masculine rhyme
a rhyme ending on the final stressed syllable

feminine rhyme
latter two syllables of first word rhyme with latter two syllables of second word (ceiling appealing)

the art or study of correct spelling according to established usage; “spelling”

comma splice
two sentences joined incorrectly with only a comma

dangling modifier
no noun or pronoun to modify

imperative sentence
gives a command or makes a request and ends with a period

use of the same consonant at the beginning of each stressed syllable in a line of verse

blank verse
a literary device defined as un-rhyming verse, usually written in iambic pentameter; Ex: Mending Walls by Robert Frost “Something there is that doesn’t love a wall.
That sends the frozen-ground-swell under it,
And spills the upper boulders in the sun”

address to an absent or imaginary person or audience

the final resolution of the main complication of a literary or dramatic work

Survey, Question, Read, Recite, Review
SQ3R Study Method

the history of a word.

conditional sentence
a sentence that expresses wishes or conditions contrary to fact.

compound sentence
a sentence composed of at least two independent clauses.

complex sentence
a sentence with one independent clause and at least one dependent clause.

compound/complex sentence
a sentence with two or more independent clauses and one or more dependent clauses.

a verb that has a direct object (object of the verb).

a verb that does not have a direct object

demonstrative pronouns
pronouns that point out people, places, or things without naming them.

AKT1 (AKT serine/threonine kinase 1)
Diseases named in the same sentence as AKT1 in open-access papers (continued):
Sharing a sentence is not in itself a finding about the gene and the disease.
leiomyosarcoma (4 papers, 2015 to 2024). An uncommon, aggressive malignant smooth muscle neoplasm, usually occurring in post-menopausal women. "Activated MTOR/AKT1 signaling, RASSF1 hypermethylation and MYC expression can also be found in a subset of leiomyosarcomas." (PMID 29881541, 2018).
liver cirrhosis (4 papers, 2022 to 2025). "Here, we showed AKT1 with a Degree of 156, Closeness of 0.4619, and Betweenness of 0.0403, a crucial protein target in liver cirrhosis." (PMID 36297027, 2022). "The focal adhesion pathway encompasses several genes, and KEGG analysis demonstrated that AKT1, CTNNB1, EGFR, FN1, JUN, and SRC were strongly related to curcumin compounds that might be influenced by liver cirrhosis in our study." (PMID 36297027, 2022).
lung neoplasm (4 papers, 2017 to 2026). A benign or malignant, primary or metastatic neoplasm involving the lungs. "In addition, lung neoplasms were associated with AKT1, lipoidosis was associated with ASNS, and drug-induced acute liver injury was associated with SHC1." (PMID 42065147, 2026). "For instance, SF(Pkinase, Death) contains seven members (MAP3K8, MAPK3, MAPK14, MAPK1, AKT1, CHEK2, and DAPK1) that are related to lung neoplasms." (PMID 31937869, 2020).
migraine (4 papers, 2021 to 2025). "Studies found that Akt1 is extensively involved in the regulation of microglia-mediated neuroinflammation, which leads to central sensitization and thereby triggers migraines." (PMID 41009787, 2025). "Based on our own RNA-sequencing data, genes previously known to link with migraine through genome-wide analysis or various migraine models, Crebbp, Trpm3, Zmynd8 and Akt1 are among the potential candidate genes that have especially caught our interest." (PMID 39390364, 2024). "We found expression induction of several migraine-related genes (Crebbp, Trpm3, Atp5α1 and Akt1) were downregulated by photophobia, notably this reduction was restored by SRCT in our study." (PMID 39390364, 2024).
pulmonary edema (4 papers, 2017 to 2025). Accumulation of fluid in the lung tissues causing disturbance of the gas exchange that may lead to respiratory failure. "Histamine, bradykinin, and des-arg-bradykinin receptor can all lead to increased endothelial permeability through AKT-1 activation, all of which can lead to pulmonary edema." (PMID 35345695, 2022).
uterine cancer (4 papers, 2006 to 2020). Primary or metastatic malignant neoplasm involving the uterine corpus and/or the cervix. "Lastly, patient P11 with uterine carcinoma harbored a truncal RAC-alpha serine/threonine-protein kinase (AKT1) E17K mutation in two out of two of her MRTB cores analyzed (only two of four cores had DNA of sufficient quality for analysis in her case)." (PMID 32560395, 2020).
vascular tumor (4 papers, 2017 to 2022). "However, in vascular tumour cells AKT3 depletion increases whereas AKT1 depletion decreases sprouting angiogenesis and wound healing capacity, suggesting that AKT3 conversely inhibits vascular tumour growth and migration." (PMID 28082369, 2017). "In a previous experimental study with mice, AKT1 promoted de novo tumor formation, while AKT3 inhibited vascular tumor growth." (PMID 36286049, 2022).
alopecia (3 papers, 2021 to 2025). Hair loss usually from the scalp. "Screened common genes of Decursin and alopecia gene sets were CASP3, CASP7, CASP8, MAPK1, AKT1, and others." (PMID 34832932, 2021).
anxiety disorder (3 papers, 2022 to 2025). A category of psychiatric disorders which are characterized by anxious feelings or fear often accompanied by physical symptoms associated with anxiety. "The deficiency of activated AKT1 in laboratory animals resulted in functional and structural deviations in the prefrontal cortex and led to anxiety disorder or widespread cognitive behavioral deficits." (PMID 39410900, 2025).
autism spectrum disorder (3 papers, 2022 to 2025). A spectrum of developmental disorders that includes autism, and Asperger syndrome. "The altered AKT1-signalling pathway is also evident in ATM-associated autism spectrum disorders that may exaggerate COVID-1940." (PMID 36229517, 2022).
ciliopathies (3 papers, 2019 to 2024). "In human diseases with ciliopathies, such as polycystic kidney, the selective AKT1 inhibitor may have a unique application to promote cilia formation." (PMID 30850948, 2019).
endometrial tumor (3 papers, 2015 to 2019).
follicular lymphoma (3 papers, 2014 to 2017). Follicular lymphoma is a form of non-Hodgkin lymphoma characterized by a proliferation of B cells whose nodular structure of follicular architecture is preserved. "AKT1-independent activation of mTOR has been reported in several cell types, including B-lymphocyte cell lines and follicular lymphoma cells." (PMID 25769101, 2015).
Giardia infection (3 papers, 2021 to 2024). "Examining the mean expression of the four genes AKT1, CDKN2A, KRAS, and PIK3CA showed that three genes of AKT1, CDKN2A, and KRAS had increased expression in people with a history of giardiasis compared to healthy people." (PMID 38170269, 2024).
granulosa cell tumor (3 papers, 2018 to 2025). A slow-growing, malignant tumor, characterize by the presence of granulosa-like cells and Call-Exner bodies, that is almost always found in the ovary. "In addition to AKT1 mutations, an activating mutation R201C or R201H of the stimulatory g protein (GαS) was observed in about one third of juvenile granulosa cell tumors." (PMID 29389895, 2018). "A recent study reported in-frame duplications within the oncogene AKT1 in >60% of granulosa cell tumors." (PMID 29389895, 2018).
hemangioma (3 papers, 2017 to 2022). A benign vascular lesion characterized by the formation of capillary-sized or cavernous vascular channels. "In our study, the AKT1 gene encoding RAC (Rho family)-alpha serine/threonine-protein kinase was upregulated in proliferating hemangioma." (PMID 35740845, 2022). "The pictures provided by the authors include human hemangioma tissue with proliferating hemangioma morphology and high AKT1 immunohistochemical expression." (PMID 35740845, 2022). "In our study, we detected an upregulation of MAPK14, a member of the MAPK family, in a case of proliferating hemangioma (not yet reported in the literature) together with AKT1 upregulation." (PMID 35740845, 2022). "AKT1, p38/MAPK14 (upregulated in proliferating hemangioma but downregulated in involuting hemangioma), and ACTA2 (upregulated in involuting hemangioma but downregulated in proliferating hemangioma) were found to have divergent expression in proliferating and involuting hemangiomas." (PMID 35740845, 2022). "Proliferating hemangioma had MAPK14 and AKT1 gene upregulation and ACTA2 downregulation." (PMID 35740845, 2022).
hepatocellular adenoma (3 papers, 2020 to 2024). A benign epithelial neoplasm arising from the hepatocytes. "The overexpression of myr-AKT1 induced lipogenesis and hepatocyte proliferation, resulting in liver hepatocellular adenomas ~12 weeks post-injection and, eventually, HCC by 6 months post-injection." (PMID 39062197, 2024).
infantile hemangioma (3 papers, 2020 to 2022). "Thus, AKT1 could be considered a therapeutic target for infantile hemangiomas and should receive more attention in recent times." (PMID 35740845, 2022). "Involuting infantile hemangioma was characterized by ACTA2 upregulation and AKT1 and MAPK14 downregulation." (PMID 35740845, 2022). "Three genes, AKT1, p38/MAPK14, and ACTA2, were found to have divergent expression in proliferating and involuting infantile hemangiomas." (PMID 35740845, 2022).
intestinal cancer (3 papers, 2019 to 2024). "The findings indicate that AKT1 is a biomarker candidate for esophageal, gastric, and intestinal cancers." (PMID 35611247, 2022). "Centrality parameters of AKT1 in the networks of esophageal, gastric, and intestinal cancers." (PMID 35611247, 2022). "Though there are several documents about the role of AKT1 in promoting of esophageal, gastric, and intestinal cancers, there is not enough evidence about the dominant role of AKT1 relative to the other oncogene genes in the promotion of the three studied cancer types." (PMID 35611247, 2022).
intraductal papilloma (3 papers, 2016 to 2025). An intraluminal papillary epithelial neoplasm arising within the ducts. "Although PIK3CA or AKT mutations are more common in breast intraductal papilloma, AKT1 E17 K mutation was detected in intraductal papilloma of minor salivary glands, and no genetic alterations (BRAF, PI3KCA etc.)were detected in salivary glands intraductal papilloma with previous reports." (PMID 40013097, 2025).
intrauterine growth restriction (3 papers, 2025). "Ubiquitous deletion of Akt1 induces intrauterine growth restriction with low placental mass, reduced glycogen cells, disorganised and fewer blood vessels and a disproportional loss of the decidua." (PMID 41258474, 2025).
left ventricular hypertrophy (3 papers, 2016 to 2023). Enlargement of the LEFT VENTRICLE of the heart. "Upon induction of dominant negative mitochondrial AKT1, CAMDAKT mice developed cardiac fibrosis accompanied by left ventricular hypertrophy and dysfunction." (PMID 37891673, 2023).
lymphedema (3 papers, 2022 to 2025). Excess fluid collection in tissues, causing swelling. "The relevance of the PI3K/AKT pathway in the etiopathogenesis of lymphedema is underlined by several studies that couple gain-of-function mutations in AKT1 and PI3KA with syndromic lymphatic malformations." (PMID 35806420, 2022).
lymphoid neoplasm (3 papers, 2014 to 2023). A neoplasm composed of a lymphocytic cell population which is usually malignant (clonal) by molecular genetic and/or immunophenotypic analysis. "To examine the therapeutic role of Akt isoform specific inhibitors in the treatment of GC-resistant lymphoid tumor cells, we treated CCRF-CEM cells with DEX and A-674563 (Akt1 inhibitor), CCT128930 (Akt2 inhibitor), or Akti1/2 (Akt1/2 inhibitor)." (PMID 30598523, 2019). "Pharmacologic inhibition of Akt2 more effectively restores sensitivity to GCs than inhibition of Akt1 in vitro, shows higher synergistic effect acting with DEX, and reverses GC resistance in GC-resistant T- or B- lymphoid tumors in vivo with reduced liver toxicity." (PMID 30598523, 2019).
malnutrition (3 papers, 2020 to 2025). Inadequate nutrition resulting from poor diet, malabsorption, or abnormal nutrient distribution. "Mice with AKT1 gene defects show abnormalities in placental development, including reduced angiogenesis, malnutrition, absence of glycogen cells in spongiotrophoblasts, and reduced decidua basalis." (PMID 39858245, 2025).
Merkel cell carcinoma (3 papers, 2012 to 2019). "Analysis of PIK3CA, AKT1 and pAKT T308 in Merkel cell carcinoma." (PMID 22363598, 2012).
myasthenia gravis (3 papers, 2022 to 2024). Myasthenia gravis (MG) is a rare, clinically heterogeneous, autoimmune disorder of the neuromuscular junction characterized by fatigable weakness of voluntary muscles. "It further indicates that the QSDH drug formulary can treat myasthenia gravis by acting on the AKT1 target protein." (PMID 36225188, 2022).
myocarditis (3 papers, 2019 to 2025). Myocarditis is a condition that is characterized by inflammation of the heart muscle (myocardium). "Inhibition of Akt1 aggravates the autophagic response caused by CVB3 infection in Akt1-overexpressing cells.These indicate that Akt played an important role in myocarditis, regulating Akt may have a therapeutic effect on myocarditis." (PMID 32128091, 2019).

has a subject and a predicate.

Writing Process – gathering and selecting ideas; creating lists, researching, brainstorming, reading to discover, talking, and free-writing

Writing Process – begin writing, connecting, and developing ideas…

Writing Process – re-writing, re-seeing; Looking at the piece alone or with another; Examining meaning/sense, diction, voice, and organization

Writing Process – checking for style , conventions, grammar

Writing Process – sharing piece with larger audience

Writing Process – looking back, Critical Reviews, etc.

Salinger, J.D. The Catcher in the Rye (underlined). New York: Little, Brown, and Company, 1945

Salinger, J.D. (1945). The Catcher in the Rye (italicized). New York: Little, Brown, and Company

extended metaphor
a metaphor developed at great length, occurring frequently in or throughout a work.

a character or a group of characters which stand in opposition to the protagonist or the main character

a typical character, an action or a situation that seems to represent such universal patterns of human nature.

term used to signal the rising and falling of the voice when reading a literary piece

polite, indirect expressions which replace words and phrases considered harsh and impolite or which suggest something unpleasant; Ex: “Kick the bucket”